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Robbie the Rotten goes green

Stefan Karl robbie

27.04.2016 - This year, with the implementation of the Paris Agreement on Climate Change and the Sustainable Development Goals (including sustainable consumption and production) on the horizon, Stefán Karl´s ideas are certainly in tune with the agenda of the international community.

Actor Stefán Karl Stéfansson is best known for his role as Robbie the Rotten, who promotes physical inactivity and consumption of junk food in the popular TV series Lazy Town, which currently airs worldwide in over 103 countries. Yet in real life the actor is anything but rotten when it comes to his own lifestyle choices, which involve growing so-called microgreens in a discarded containers, re-using old office lighting in the process. 

Geographically Iceland is hardly any farmer´s dream. Whilst all of its cereals are imported, so is a large part of its fruits and vegetables. A large part, yes, but interestingly not all. Iceland is the only European country to have grown and exported bananas. Its waterfalls and geysers provide an abundance of clean and cheap energy, which provide fruits, flowers and vegetables at an affordable cost in greenhouses.

"We have all this energy," Stefánsson told UNRIC´s Nordic Newsletter, explaining his decision to experiment in a special kind of sustainable farming. "Iceland should be the food supplier of the Nordic family, perhaps also on a European scale. And then of course we have our carbon footprint to think of." Sustainable living is of course quite fashionable in California, which is where Stefán Karl first heard about microgreens whilst he was living the Californian dream as an actor.

“Microgreens became popular in the late 70s and 80s,” explains Stefánsson. “According to scientists in Stanford University in California they are 4-7 times more nutritious than full grown plants.”


Microgreens, are a variety of edible ripe greens, harvested with scissors less than a month after germination, when the plants are up to 2 inches tall.  Many seeds will do, salad greens, leafy vegetables, herbs and even edible flowers can be grown as microgreens.

But that‘s not all; Stefán Karl acts locally but thinks globally and conserves water by growing his greens vertically. Still, lack of space and water are not the first things that spring to mind about Iceland. It rains 15-20 days a month on average in the capital Reykjavik and the population density is only 3.2 souls per square kilometer, compared to 21,200 in Macau, the world record holder.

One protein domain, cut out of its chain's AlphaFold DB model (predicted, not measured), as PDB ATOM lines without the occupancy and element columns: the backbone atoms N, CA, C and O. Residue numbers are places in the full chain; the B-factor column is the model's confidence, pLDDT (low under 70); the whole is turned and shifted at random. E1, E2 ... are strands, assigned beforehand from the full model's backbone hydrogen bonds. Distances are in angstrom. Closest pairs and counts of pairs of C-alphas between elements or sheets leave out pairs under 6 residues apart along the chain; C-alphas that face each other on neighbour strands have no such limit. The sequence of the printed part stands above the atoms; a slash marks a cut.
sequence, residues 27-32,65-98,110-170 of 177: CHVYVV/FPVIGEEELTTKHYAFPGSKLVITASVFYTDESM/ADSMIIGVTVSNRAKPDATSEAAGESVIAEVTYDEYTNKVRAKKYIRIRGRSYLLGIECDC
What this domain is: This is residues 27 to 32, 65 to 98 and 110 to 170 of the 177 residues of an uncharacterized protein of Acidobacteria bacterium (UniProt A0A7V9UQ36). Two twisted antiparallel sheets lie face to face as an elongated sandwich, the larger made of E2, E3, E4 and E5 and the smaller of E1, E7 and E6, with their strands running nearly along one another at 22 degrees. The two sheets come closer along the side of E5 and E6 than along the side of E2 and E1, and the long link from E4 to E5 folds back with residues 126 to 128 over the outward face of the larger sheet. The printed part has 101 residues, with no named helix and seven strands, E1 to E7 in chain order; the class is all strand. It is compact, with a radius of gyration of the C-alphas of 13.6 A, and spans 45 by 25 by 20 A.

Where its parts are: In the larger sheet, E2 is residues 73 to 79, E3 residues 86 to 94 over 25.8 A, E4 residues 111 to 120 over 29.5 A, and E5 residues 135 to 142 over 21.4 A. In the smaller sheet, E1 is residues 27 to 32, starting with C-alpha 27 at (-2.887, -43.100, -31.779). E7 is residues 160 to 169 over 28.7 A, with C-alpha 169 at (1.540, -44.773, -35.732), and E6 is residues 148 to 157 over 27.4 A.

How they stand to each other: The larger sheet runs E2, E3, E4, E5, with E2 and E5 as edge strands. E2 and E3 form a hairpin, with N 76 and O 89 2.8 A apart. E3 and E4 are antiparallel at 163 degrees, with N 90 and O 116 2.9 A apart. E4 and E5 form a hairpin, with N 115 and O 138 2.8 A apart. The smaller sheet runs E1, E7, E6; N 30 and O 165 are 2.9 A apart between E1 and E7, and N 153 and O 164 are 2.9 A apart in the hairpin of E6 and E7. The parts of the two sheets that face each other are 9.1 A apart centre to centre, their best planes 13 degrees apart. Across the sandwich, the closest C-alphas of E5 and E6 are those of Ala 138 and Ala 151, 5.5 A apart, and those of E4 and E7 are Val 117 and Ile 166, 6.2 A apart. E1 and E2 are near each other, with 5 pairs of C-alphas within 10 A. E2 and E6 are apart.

“You know we don't want to drown our country in reservoirs,” explains Stefán Karl, referring to a controversial issue in Iceland on how much land should be sacrificed to facilitate the harnessing of the country´s hydroelectric power. “And neither is it pretty to have greenhouses all over the place with their light pollution.” 

He found a simple solution in his quest for growing “vertically” – and saving space, something that could be copied elsewhere where the need is bigger, than in big but population starved Iceland.

“There is a lot of discarded refrigerating containers in this country that both imports and exports food, and they are equipped with a perfect insulation. And in addition they facilitate vertical growing” says Stefánsson.

“So I acquired one of these and started my microgreen business. I found out that greenery likes cold blue light. It so happens that people are getting rid of the old fluorescent lighting, which has become obsolete. I found lights used to illuminate offices, which had been thrown away. They are bad for people but plants love them. Not only they provide light, but also heat!”

It may never rain in southern California but to conserve water in Iceland may sound as smart as conserving sand in Sahara. “I know,” says container-farmer Stefánsson. “I know that people may laugh at me. I know that people say that the rain just flows to the sea and that it doesn´t matter if we conserve it or not. But I do think that if we respect nature and all unite in being modest and thrifty in what we take from it, there will plenty left for everyone.”

Who would have thought that Robbie Rotten would be a poster boy for sustainability! 


UNRICs Related Links:

· UN Conference on Climate Change

· UN Sustainable Development Knowledge Platform

Photos: Copyright Stefán Karl Stéfansson.

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